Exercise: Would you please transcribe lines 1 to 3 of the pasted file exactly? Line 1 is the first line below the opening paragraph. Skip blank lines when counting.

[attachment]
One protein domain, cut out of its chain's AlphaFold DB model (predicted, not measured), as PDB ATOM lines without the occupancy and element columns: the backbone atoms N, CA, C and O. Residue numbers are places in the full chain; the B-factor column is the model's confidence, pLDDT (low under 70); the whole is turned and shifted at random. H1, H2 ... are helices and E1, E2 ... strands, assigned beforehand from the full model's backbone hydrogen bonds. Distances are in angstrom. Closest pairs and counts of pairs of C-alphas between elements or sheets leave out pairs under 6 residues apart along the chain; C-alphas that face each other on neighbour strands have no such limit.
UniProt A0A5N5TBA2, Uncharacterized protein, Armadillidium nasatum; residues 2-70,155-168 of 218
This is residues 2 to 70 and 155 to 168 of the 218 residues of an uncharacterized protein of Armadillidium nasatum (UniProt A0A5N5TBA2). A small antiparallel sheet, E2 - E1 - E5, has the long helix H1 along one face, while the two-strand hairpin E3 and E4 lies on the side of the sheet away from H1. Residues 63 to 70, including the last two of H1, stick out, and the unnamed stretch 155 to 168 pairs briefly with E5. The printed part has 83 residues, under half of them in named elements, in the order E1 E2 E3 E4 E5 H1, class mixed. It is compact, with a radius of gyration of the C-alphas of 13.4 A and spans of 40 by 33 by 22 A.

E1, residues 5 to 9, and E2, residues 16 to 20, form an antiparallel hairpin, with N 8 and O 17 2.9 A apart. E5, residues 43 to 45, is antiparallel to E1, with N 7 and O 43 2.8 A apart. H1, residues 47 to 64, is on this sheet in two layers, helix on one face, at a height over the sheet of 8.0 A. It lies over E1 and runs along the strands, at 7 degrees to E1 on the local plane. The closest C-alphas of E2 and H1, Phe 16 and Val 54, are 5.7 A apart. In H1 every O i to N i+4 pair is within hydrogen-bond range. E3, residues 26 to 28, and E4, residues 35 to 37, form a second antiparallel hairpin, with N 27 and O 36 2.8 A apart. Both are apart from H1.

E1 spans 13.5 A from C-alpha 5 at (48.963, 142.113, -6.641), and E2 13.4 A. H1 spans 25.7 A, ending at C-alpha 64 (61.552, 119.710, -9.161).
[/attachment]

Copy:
UniProt A0A5N5TBA2, Uncharacterized protein, Armadillidium nasatum; residues 2-70,155-168 of 218
This is residues 2 to 70 and 155 to 168 of the 218 residues of an uncharacterized protein of Armadillidium nasatum (UniProt A0A5N5TBA2). A small antiparallel sheet, E2 - E1 - E5, has the long helix H1 along one face, while the two-strand hairpin E3 and E4 lies on the side of the sheet away from H1. Residues 63 to 70, including the last two of H1, stick out, and the unnamed stretch 155 to 168 pairs briefly with E5. The printed part has 83 residues, under half of them in named elements, in the order E1 E2 E3 E4 E5 H1, class mixed. It is compact, with a radius of gyration of the C-alphas of 13.4 A and spans of 40 by 33 by 22 A.

E1, residues 5 to 9, and E2, residues 16 to 20, form an antiparallel hairpin, with N 8 and O 17 2.9 A apart. E5, residues 43 to 45, is antiparallel to E1, with N 7 and O 43 2.8 A apart. H1, residues 47 to 64, is on this sheet in two layers, helix on one face, at a height over the sheet of 8.0 A. It lies over E1 and runs along the strands, at 7 degrees to E1 on the local plane. The closest C-alphas of E2 and H1, Phe 16 and Val 54, are 5.7 A apart. In H1 every O i to N i+4 pair is within hydrogen-bond range. E3, residues 26 to 28, and E4, residues 35 to 37, form a second antiparallel hairpin, with N 27 and O 36 2.8 A apart. Both are apart from H1.